The Rochester team, who examined 134 boys, found women with higher levels of phthalate-related chemicals in their blood were more likely to give birth to boys with undescended, or small testicles, small penises, or a shorter distance than usual between the genitals and anus.And fast forward to today:
It did not take exceptional levels of exposure to produce an effect - abnormalities were found in women exposed to levels below those found in a quarter of US women.
Lawmakers Agree to Ban Toxins in Children's ItemsOK, a couple of points here:
Congressional negotiators agreed yesterday to a ban on a family of toxins found in children's products, handing a major victory to parents and health experts who have been clamoring for the government to remove harmful chemicals from toys.
Phthalates make plastics softer and more durable and also are added to perfumes, lotions, shampoos and other items. They are so ubiquitous that in one 1999 study, the Food and Drug Administration found traces in all of its 1,000 subjects.
The measure had wide support in the Senate, but it bogged down in the House, where the chemical industry waged a costly battle to defeat it. The campaign was led by Exxon Mobil, which manufacturers diisononyl phthalate, or DINP, the phthalate most frequently found in children's toys. The company spent a chunk of its $22 million lobbying budget in the past 18 months to try to prevent any ban.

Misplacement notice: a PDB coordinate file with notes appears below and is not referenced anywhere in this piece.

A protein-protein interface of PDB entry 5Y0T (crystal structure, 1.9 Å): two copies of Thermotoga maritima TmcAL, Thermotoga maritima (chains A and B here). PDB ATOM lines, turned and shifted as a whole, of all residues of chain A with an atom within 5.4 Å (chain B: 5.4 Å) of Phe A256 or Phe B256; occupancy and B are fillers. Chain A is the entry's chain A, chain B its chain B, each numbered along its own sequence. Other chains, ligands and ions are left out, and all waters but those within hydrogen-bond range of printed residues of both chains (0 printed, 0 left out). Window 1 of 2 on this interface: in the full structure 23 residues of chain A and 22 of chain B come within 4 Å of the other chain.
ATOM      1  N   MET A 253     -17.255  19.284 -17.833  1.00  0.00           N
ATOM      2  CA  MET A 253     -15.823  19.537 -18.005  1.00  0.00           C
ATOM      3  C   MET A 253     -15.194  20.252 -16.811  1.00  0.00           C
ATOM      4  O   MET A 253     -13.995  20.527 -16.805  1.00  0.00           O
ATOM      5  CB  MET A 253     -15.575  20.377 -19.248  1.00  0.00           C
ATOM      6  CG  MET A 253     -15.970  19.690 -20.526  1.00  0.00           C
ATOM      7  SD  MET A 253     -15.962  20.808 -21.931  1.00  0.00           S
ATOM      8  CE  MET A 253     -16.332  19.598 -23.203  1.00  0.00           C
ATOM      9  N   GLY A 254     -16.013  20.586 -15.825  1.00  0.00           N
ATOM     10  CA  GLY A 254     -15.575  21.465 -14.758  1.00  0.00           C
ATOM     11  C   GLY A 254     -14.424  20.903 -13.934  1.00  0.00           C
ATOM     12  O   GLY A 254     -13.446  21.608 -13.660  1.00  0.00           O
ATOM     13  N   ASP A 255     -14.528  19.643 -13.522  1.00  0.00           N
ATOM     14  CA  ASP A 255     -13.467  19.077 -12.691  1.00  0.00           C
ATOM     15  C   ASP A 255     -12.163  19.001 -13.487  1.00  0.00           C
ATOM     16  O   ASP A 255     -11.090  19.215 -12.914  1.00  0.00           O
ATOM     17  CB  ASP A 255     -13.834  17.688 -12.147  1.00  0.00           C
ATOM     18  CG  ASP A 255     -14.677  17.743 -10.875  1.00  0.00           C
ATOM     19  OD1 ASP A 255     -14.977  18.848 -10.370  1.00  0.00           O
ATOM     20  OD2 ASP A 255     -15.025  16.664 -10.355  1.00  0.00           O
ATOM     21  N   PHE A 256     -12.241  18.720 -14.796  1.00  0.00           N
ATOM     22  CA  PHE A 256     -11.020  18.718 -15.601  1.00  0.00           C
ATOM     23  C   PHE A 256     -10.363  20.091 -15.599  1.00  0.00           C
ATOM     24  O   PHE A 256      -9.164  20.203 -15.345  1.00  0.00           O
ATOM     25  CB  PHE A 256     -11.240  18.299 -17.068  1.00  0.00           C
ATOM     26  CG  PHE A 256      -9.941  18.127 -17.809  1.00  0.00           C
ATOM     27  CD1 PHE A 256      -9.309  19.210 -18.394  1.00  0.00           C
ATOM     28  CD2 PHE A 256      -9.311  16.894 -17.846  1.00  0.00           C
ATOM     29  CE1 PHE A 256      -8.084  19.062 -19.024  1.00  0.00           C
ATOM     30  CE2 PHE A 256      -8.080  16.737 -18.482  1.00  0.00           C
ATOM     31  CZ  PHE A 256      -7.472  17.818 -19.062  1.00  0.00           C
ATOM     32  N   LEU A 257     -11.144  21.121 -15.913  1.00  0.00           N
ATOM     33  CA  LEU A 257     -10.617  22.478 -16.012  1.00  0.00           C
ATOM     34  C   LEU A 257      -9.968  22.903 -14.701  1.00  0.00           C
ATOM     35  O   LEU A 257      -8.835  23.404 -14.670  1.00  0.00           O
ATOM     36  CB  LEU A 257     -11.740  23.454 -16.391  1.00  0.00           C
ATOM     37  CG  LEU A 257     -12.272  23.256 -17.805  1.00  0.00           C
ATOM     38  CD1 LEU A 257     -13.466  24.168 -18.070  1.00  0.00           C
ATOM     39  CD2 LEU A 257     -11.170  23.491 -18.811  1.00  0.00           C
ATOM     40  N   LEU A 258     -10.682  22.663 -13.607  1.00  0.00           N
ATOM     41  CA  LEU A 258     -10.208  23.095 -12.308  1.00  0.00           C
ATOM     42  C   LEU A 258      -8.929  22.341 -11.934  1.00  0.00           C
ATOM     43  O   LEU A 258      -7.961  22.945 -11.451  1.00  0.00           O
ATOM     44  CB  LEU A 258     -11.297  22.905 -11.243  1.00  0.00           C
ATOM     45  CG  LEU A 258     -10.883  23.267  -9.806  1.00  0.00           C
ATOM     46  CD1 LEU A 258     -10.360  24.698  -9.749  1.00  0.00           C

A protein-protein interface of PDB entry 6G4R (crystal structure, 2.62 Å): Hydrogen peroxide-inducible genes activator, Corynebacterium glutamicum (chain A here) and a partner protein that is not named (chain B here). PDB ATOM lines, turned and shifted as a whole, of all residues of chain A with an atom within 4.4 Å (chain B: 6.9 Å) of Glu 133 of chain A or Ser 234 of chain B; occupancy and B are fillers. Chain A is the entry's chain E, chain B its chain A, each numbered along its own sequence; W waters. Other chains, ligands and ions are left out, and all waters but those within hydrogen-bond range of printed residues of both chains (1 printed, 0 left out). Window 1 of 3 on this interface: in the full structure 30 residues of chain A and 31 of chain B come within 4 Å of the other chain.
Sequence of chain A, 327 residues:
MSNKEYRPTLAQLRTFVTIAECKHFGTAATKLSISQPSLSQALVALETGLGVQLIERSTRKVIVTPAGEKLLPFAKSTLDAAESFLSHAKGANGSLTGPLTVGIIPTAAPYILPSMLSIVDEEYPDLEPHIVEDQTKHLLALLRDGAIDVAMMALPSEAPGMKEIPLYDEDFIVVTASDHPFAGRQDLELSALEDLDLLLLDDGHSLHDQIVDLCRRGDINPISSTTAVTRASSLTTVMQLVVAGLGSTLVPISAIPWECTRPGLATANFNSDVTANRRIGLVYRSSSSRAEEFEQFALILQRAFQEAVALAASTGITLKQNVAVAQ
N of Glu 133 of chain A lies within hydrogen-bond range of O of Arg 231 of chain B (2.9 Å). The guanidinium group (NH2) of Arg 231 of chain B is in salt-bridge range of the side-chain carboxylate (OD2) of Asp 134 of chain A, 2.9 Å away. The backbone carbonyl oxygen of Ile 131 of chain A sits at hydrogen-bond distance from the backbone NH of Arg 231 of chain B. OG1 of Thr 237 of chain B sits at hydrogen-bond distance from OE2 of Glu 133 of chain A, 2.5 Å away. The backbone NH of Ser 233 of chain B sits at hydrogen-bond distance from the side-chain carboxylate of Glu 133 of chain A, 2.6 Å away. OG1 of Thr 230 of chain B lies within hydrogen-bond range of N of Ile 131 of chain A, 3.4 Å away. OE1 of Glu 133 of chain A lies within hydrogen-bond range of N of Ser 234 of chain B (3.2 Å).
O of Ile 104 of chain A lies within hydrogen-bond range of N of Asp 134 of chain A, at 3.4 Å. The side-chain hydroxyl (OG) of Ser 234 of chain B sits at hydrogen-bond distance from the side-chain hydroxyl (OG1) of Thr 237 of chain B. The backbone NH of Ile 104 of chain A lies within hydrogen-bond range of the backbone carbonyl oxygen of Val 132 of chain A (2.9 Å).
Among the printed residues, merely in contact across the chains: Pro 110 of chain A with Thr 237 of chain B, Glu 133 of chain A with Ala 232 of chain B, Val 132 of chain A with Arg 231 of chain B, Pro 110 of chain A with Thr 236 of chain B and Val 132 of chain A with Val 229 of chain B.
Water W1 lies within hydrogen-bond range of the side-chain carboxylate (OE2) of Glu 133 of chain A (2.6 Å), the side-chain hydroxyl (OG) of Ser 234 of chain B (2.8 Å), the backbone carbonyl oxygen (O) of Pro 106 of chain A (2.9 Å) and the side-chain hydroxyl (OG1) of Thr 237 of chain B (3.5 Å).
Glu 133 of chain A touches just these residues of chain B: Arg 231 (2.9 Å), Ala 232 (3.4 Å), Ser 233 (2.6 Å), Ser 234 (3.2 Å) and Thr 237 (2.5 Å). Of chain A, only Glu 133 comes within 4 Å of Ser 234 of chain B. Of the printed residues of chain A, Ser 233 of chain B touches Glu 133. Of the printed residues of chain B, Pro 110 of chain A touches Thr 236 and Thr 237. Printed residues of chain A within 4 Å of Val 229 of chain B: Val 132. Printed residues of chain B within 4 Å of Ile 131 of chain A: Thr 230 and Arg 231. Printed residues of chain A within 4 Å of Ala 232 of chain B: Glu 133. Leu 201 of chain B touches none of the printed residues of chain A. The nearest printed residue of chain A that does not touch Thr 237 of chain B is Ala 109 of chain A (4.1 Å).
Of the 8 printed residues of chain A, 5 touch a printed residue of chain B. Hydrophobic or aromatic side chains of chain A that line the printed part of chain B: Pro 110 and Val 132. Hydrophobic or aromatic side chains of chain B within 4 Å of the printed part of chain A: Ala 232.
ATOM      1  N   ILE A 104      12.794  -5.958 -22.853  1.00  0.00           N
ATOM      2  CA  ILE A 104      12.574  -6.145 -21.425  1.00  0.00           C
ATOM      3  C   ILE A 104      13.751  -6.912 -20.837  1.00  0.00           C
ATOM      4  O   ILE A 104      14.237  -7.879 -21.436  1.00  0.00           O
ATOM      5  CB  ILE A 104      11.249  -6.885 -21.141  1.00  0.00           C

"Chemical additives should not be placed in products that can impact health adversely until they are tested and found to be benign," [Sen. Dianne Feinstein] said.
"There is no scientific basis for Congress to restrict phthalates from toys and children's products. With over 50 years of research, phthalates are among the most thoroughly studied products in the world, and have been reviewed by multiple regulatory bodies in the U.S. and Europe," [Sharon Kneiss, a vice president of the American Chemistry Council, a chemical industry lobbying group] said.
Exxon Mobil contended that banning phthalates may inadvertently expose children to greater risks, because manufacturers will be forced to use substitute chemicals that may be even more hazardous.
The industry's position was repeated by Keith Hennessey, director of Bush's Economic Policy Council, who wrote to the Senate saying that a ban could hurt children.
1) Why is Bush's Economic Policy Counsel weighing in on a public health concern?
2) Why is Bush's EPC parroting the exact same line that Exxon is?
3) Why is the the American Chemistry Council lying about the safety record of these chemicals considering the fact that Europe has already banned them?
4) Why is Exxon threatening to use even more dangerous chemicals to our children's health if these are banned, especially considering many alternatives already exist?
5) Why aren't chemical additives tested BEFORE they are put in children's toys?
The answer is simple: Bush, (who threatens a veto for this legislation), and all the lawmakers who voted against this bill, are hypocrites. They claim to be about family values and Christian morals, but they consistently put their profits over their prophets. The next time some concern troll cries "but what about the children!?" ask them what is in their baby's toys.
For more information please follow the actual links to scientific studies.
Cross posted at VidiotSpeak